ags logo

The high Lycian Taurus – run by Greentours for the AGS

The diversity of the flora found in the highest ridges of the Lycian Taurus beggars belief. One mountain alone has as many species of plants as the whole of the UK! The wonderful bright blue hedgehogs of Asyneuma junceum dot dry ridgetops among Pedicularis cadmea, Muscari bourgaei and mats of Androsace villosa. By snow patches we’ll find the stars of Merendera attica, Eranthis hyemalis, Scilla bifolia as well as colchicums and gageas. Leaders: Ian Green & Chris Gardner
Content Sidebar

The terrain gives us clues as to why there are so many species. The Lycian Taurus is a series of high ridges rucked up like a rug on a stone floor as the African plate pushes northwards under the Anatolian plate. The ridges reach around 2500m above sea level or more and each is separated by wide inter-montane basins, wide enough to effectively separate populations. These are east-west aligned and so the north and south facing slopes develop very different floras.

Then there’s the deep river canyons super-imposed on the landscape cutting through the ridges offering never-ending new niches. And finally there’s the geology, everywhere is either limestone or serpentinite, those two super- breeders of botanical diversity.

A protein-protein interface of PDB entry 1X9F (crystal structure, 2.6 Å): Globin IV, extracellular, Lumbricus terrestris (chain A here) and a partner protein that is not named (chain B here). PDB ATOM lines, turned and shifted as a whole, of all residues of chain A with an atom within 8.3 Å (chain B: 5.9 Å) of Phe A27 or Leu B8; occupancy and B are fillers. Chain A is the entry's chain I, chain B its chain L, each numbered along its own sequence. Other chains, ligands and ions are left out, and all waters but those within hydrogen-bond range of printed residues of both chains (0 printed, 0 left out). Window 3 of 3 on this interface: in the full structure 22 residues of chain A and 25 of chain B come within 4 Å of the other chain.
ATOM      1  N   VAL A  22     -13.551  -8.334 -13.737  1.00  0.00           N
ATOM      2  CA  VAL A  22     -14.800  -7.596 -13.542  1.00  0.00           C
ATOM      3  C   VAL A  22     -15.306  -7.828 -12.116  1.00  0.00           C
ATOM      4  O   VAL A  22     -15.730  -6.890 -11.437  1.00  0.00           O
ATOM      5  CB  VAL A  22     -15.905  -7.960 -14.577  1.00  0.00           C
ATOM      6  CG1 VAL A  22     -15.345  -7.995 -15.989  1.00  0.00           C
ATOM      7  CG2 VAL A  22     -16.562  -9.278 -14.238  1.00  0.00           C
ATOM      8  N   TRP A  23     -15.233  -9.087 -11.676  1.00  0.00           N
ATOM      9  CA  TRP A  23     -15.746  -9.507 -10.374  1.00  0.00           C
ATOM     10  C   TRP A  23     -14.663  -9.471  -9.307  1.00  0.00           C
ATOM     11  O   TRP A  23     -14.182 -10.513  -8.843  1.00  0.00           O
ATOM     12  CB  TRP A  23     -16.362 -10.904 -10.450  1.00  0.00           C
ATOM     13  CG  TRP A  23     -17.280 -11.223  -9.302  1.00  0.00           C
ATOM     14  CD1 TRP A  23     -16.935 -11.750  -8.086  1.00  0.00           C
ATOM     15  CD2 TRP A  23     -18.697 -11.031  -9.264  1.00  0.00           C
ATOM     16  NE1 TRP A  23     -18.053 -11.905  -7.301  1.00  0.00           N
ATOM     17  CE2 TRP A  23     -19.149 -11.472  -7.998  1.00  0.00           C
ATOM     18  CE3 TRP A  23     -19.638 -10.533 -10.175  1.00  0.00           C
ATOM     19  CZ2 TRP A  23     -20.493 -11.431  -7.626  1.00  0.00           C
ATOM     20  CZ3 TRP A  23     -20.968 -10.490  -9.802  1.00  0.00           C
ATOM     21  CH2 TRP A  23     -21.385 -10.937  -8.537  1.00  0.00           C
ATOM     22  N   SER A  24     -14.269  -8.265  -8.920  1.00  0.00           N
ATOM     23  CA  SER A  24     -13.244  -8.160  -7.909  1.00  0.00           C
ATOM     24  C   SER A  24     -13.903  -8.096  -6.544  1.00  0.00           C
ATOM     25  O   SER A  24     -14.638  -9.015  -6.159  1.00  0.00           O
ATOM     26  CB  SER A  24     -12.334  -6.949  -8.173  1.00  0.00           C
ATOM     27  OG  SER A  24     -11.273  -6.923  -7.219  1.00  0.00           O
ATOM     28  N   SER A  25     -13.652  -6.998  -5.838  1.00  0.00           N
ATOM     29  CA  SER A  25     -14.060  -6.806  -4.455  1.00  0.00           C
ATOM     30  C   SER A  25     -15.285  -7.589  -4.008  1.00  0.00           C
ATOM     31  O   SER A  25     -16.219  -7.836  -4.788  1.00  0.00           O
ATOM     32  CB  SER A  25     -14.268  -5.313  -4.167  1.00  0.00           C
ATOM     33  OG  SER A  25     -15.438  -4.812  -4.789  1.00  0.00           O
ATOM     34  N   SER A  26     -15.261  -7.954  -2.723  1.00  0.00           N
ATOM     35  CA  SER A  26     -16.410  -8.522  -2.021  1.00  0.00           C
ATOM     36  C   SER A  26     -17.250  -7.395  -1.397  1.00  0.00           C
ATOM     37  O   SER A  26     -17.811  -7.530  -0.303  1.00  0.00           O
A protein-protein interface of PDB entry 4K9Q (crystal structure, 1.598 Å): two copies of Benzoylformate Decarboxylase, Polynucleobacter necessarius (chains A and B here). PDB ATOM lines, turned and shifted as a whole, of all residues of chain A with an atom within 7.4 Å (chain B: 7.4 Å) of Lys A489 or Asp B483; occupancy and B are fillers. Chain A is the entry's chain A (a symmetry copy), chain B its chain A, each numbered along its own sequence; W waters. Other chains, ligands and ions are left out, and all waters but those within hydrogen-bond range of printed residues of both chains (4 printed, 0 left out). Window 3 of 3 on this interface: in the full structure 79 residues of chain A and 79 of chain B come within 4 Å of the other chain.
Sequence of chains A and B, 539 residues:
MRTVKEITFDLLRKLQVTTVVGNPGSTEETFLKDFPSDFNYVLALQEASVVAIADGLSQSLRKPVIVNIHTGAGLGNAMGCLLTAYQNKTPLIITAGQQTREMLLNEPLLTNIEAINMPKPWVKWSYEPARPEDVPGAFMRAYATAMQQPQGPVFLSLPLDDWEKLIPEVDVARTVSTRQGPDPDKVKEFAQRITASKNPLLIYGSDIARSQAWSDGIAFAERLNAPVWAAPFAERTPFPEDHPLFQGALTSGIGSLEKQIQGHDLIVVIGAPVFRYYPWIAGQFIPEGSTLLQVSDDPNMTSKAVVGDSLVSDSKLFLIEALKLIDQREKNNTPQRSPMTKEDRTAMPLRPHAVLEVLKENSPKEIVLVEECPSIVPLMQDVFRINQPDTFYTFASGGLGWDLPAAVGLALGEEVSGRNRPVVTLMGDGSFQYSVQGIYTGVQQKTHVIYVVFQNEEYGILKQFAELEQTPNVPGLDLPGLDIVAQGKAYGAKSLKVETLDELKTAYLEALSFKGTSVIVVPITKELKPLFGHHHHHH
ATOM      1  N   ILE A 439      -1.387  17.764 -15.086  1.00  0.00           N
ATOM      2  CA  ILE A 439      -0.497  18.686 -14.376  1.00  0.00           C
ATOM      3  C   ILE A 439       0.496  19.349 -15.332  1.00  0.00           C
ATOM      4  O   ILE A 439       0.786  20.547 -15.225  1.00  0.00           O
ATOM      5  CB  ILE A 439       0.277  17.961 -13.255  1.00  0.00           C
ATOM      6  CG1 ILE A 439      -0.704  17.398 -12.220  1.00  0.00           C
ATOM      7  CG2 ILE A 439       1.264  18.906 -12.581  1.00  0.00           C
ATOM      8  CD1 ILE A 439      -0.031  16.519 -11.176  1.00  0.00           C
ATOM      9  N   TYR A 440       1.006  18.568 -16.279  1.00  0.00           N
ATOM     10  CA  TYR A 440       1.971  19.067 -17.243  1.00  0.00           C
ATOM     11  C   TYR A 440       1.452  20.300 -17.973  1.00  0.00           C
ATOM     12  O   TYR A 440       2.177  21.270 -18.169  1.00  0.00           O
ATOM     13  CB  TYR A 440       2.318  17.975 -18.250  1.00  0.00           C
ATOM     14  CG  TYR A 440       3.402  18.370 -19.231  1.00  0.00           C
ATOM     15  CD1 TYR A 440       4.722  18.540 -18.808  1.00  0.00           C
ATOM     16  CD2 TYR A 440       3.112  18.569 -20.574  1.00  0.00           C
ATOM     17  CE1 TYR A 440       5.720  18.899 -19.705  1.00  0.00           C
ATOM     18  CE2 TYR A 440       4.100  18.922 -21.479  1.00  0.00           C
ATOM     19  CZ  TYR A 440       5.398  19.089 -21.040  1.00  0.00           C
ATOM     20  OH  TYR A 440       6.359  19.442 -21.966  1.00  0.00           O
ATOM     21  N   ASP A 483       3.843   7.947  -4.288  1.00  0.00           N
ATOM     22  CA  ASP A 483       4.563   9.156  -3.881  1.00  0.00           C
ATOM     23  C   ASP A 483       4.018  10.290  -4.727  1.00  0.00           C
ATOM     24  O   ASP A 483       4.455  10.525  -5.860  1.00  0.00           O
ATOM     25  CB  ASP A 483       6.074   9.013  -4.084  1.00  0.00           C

Among a plethora of diminutive alpines are a large number of truly beautiful plants. The wonderful bright blue hedgehogs of Asyneuma junceum dot dry ridgetops among Pedicularis cadmea, Muscari bourgaei and mats of Androsace villosa. By snow patches we’ll find the stars of Merendera attica, Eranthis hyemalis, Scilla bifolia and Cochicums and Gageas. The tessellated bells of Fritillaria whitallii emerge from the base of cliffs plastered in all manner of lovely plants including some gorgeous cushion Brassicaceae and the sky-blue Omphalodes luciliae. Mats of Saponaria pumilio grow amongst tufts of Papaver pilosum and huge clumps of purple Aubretias. There’s elegant Asynuemamichauxoides, lovely mats of Lotus aegeus, any number of pretty little peas including furry Ebenus boissieri. Of course in Turkey there’s never a shortage of pretty knapweeds and cornflowers, here Cyanus bourgaei and Centaurea kotschyi.

Screes are a special feature of these mountains and are not always steep! There are many obligate scree dwellers here including such beauties as Lamium cymbalrifolium and Hesperis kotschyii, as well as Viola crassifolia, Ricotia davisii and the lovely Ranunculus brevifolius.

Roads and tracks can take us very near the tops of these mountains but nonetheless this is tour for those that wish to hike a bit more.

For more information visit Greentours